The head server was giving us last minute instructions, moments before we were to enter the shrine room. The five servers each held a single metal bowl, for all five bowls used in the lunchtime Orioki ritual.
“Be cheerful. You are making an offering to each person. Part of what you are offering is your cheerfulness.”
Clack! The signal sounded for us to enter. In single file we marched up through the two rows of meditators, bowed to the shrine, then faced each other holding the bowls of food up to eye level.
The group is chanting the heart sutra.
Addressed in this way, noble Avalokitesvara, the bodhisattva mahasattva, said to venerable Sariputra, “O Sariputra, a son or daughter of noble family who wishes to practice the profound prajñaparamita should see in this way: seeing the five skandhas to be empty of nature.
Form is empty; emptiness is also form. Emptiness is no other than form; form is no other than emptiness.
In the same way, feeling, perception, formation, and consciousness are empty.
Thus, Sariputra, all dharmas are emptiness. There are no characteristics.
There is no birth and no cessation. There is no impurity and no purity. There is no decrease and no increase.
Therefore, Sariputra, in emptiness, there is no form, no feeling, no perception, no formation, no consciousness;
No eye, no ear, no nose, no tongue, no body, no mind;
No appearance, no sound, no smell, no taste, no touch, no dharmas;
No eye dhatu up to no mind dhatu, no dhatu of dharmas, no mind consciousness dhatu;
No ignorance and no end of ignorance up to no old age and death, no end of old age and death;
No suffering, no origin of suffering, no cessation of suffering, no path, no wisdom, no attainment, and no nonattainment.
Therefore, Sariputra, since the bodhisattvas have no attainment, they abide by means of prajñaparamita. Since there is no obscuration of mind, there is no fear. They transcend falsity and attain complete nirvana. All the buddhas of the three times, by means of prajñaparamita, fully awaken to unsurpassable, true, complete enlightenment.
The servers bow to each other, and the first server walks to the first two people, sitting on the floor on their zafus and gomdens, their plush stuffed meditation mats and pillows, in front of them their 5 black laquered orioki bowls, laid out on the large blue square of cloth. The server bows, and so do the two servees, hungry from a long morning of silent meditation.
And it’s at that precise moment when the power of the orioki service is manifest. The bow.
We’ll let that moment pass with nothing more said.
Then comes the next moment of magic. The first servee holds out her bowl. I am the first server, and so I have the big bowl of grain. It’s brown rice today. I take a big spoonful and scoop a generous portion, being mindful not to apportion too much, but not too little such that she has to ask for many servings.
Plop. She holds her spoon parallel with her bowl, without moving. This is the signal to hit her again with another scoop. I look at her in the eyes before scooping out another portion. She raises her spoon. I do the same for the next person in the row. Then stand up, then bow again.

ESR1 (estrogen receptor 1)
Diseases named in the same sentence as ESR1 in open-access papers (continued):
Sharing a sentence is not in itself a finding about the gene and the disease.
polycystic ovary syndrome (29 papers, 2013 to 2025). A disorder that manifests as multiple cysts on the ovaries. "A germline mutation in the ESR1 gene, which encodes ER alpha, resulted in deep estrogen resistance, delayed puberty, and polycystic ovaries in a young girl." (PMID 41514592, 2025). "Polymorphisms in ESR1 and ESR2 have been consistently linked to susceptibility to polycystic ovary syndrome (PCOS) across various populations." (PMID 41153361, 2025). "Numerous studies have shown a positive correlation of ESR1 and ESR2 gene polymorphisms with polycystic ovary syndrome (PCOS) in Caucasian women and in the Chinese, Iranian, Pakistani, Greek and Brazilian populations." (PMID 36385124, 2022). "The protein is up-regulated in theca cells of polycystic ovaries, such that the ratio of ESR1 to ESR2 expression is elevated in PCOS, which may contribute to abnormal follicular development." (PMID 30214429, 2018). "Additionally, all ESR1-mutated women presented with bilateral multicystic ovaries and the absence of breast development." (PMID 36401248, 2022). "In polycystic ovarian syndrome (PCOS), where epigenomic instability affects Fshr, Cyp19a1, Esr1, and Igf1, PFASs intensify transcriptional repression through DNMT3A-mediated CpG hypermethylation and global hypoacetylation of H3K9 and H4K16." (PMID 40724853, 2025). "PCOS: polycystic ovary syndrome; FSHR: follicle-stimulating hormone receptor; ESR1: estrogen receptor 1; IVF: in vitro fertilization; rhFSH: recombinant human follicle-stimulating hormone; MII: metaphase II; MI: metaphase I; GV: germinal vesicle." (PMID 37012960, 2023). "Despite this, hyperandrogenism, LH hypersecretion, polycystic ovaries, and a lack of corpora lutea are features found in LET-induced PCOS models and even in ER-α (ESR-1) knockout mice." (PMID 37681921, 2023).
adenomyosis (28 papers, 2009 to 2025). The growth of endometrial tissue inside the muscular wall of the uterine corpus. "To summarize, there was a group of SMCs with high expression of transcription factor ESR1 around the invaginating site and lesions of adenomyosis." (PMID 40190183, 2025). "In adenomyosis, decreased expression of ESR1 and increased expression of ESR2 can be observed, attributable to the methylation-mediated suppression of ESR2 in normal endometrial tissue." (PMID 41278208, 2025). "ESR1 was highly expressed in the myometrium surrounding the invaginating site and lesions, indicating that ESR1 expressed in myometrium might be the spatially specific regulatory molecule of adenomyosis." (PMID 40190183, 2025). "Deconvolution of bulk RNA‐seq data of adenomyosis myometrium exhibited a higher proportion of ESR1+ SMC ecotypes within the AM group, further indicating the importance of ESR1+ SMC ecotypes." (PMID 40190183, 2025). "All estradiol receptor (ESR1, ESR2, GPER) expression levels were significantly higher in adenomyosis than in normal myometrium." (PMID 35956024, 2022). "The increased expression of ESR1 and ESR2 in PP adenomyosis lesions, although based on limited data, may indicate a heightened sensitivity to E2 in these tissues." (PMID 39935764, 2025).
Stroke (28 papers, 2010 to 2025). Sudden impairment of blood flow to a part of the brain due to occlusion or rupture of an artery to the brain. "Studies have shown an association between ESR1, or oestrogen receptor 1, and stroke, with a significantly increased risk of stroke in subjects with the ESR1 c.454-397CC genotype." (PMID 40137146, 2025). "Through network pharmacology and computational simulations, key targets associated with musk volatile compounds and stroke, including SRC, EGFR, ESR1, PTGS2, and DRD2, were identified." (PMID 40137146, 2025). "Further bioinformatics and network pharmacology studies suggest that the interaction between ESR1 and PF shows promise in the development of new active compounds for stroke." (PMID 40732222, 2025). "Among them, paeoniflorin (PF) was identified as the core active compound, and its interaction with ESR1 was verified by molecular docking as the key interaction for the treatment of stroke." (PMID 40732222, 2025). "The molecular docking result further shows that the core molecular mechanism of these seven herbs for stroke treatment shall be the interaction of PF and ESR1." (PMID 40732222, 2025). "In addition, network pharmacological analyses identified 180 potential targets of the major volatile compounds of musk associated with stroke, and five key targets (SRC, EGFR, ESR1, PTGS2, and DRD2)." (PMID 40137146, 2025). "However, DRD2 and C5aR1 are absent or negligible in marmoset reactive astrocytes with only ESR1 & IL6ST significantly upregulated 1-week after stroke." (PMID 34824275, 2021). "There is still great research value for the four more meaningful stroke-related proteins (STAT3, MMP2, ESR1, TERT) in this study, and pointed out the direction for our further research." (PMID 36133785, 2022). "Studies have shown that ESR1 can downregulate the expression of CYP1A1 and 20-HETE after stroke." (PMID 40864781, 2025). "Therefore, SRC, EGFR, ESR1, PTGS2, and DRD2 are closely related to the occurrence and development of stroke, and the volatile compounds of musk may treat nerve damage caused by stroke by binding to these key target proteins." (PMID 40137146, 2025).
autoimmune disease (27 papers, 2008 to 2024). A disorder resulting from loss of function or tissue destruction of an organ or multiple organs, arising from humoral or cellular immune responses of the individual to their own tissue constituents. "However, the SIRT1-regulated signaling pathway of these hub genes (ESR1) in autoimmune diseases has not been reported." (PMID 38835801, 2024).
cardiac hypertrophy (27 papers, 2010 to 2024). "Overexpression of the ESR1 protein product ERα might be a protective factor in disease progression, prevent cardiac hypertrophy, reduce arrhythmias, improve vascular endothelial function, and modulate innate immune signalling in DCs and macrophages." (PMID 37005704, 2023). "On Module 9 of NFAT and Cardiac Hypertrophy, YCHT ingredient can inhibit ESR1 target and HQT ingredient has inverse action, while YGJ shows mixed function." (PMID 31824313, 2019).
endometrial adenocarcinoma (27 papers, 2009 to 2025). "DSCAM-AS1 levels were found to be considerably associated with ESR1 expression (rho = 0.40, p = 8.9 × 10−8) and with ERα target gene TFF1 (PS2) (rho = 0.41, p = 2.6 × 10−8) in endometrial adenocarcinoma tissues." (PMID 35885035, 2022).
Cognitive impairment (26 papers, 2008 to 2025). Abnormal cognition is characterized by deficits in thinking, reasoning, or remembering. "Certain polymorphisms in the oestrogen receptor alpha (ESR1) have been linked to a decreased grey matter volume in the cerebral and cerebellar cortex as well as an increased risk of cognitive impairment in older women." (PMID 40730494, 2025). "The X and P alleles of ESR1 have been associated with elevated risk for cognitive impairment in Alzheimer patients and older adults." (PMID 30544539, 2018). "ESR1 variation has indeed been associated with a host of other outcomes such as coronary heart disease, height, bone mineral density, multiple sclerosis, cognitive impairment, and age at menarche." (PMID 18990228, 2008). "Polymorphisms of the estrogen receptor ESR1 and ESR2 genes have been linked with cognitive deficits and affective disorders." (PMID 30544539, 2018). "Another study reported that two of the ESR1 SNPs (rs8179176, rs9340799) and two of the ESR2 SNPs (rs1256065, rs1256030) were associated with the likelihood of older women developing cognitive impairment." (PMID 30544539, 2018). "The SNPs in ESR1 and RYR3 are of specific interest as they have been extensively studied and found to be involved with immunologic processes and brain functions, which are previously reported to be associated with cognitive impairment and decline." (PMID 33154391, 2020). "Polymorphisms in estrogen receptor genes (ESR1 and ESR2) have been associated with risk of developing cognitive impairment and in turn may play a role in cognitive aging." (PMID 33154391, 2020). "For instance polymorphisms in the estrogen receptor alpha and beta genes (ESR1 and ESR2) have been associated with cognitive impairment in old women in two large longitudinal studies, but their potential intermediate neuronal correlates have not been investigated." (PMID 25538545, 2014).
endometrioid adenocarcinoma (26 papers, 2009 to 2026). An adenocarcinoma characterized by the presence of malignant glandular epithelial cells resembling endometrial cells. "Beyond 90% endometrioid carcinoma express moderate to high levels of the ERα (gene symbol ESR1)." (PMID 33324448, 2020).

Did you catch the magic? Maybe you had to be there. It was a prayer. Giving food was service. There was a beauty in it. A recognition. A joy in service. A happiness. I was serving myself, recognizing myself, giving from that precious space in my heart to another precious space.
From that first time I participated, I had a feeling for that service. Over the years when there were special feasts I’d often be asked to be a server, or a head server. I think people liked to be served by me, and I liked to serve. Especially I enjoyed serving the alcoholic sake rice wine during the wet feasts.
I grew up in the suburbs, and when the bros would party together it was the same feeling. When you say “cheers” before pounding a shot. When you sing along to a song together. The whole ethos of party. Revelers have brotherly love – it’s a common understanding – that our situation is to be celebrated.
“Be cheerful as your offering”, I was told.
It’s good to put a finger on it sometimes.
I was sitting on the cliff, shrouded in three arctic sleeping bags that I had converted into ponchos, staring out over the ice packs that stretch out from Cape Breton shores, staring out past ice to ocean to where the ocean meets the clouded sky. Ravens are playing in the air. I want to do the best that I can in this moment, and it occurs to me – what if my mind were an offering. An offering, to… the Queen of our Commonwealth. White and blue and rock and height and vista and distance and depth, and only me here to see it, and how to make that a good thing, a really good gift. What with all my training.
The question is the answer, as Trungpa Rinpoche used to say. So I gazed, and did my best to make a good gift of my perception. The question is the answer.
The question was how to make this a gift, and the answer was wanting to.